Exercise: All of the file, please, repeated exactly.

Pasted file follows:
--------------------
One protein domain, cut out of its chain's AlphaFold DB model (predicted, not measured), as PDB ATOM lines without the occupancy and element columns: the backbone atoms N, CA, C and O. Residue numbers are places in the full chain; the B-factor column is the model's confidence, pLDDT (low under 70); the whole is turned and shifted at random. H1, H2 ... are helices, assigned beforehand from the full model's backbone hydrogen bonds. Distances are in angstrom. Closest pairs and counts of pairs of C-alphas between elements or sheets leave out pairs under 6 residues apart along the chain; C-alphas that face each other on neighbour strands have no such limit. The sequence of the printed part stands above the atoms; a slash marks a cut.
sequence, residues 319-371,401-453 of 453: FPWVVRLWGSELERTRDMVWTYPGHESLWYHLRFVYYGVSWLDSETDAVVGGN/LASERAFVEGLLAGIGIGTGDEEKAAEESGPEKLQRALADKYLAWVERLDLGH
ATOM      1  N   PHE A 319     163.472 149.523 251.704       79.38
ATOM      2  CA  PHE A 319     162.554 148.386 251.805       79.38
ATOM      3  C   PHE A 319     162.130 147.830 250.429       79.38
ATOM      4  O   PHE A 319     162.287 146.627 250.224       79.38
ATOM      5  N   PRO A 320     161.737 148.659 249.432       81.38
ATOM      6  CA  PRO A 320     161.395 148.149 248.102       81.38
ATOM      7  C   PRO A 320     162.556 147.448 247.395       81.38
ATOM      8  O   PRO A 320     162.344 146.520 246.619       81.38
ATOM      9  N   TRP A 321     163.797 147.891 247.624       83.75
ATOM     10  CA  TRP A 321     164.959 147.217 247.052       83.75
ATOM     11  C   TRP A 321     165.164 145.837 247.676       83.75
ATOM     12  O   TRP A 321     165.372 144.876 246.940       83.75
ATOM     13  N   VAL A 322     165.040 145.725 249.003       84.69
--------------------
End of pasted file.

One protein domain, cut out of its chain's AlphaFold DB model (predicted, not measured), as PDB ATOM lines without the occupancy and element columns: the backbone atoms N, CA, C and O. Residue numbers are places in the full chain; the B-factor column is the model's confidence, pLDDT (low under 70); the whole is turned and shifted at random. H1, H2 ... are helices, assigned beforehand from the full model's backbone hydrogen bonds. Distances are in angstrom. Closest pairs and counts of pairs of C-alphas between elements or sheets leave out pairs under 6 residues apart along the chain; C-alphas that face each other on neighbour strands have no such limit. The sequence of the printed part stands above the atoms; a slash marks a cut.
sequence, residues 319-371,401-453 of 453: FPWVVRLWGSELERTRDMVWTYPGHESLWYHLRFVYYGVSWLDSETDAVVGGN/LASERAFVEGLLAGIGIGTGDEEKAAEESGPEKLQRALADKYLAWVERLDLGH
ATOM      1  N   PHE A 319     163.472 149.523 251.704       79.38
ATOM      2  CA  PHE A 319     162.554 148.386 251.805       79.38
ATOM      3  C   PHE A 319     162.130 147.830 250.429       79.38
ATOM      4  O   PHE A 319     162.287 146.627 250.224       79.38
ATOM      5  N   PRO A 320     161.737 148.659 249.432       81.38
ATOM      6  CA  PRO A 320     161.395 148.149 248.102       81.38
ATOM      7  C   PRO A 320     162.556 147.448 247.395       81.38
ATOM      8  O   PRO A 320     162.344 146.520 246.619       81.38
ATOM      9  N   TRP A 321     163.797 147.891 247.624       83.75
ATOM     10  CA  TRP A 321     164.959 147.217 247.052       83.75
ATOM     11  C   TRP A 321     165.164 145.837 247.676       83.75
ATOM     12  O   TRP A 321     165.372 144.876 246.940       83.75
ATOM     13  N   VAL A 322     165.040 145.725 249.003       84.69